You hate it, so why don’t they hate enough to stop doing what caused you to yell in the first place?? Well, they do hate it, but they simply wait for you to stop. Once it’s over, there is little to no impact. It does nothing to decrease the possibility of the behavior happening again in the future. Other consequences are what decrease the chance of the behavior happening again in the future. The power to change your child’s behavior comes from consequences applied consistently. Over time, their behavior will change AND you will begin to have more power in the moment.

Whenever possible, use natural/logical consequences to address a behavior. These are consequences that naturally occur as a result of our behavior, and these experiences can change your child’s behavior instead of you having to intervene. For example, if your child forgets to bring his mitt to baseball practice, he won’t get to participate. This eliminates the need for you to punish him, as he has already felt the effects of his behavior.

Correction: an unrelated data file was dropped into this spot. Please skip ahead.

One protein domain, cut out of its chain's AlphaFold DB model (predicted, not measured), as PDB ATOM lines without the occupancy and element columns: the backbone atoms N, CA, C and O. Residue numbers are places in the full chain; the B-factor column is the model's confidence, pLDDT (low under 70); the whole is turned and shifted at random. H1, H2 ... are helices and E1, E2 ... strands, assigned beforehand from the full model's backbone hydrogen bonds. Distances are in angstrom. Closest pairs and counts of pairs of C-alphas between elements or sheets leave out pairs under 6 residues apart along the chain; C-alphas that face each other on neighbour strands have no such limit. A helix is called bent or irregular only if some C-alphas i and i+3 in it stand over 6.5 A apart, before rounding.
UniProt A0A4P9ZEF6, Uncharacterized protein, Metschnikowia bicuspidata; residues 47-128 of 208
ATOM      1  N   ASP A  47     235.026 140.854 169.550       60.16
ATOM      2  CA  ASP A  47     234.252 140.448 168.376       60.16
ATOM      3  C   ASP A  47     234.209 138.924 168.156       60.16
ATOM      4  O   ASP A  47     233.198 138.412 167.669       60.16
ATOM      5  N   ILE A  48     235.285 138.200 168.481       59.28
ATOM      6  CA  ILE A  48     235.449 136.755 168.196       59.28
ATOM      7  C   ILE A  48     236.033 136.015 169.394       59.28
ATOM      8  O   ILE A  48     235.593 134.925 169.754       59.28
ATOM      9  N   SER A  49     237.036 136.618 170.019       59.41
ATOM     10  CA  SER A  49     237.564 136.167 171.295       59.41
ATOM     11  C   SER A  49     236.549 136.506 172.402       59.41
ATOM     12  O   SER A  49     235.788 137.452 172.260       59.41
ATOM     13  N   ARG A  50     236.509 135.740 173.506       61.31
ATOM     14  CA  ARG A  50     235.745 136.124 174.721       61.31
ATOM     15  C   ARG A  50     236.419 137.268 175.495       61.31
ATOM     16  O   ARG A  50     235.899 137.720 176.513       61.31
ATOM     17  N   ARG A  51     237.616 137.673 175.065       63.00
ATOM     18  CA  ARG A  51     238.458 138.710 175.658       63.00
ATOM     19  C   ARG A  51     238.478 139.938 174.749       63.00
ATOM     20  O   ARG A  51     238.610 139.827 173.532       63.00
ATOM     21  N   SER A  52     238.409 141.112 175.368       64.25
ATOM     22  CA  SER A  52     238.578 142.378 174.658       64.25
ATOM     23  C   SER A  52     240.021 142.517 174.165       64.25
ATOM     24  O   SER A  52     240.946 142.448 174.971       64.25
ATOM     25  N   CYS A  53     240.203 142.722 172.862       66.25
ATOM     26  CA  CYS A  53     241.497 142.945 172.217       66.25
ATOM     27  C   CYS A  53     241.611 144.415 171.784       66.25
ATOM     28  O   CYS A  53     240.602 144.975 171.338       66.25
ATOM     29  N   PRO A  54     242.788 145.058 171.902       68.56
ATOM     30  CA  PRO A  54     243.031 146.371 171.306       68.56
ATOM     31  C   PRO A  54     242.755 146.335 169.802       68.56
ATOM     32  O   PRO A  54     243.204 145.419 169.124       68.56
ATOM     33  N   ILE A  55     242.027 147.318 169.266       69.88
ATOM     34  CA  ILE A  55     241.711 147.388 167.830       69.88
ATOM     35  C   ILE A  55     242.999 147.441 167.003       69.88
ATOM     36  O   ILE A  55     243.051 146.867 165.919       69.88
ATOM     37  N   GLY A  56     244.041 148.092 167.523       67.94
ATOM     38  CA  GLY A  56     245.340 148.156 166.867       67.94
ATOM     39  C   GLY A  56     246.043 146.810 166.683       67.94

Try to have the punishment fit the crime. That is, try to “connect” your child’s behavior with the offense. Examples: Offense: Your child refuses to brush his or her teeth. Consequence: Child may not have any sweets until teeth are brushed well, and on a regular basis. “Sweets are not good for teeth, especially teeth that aren’t brushed!”. Offense: Child won’t stay in bed at bedtime. Consequence: “Practice” bedtime routine during playtime, or earlier bedtime the next night.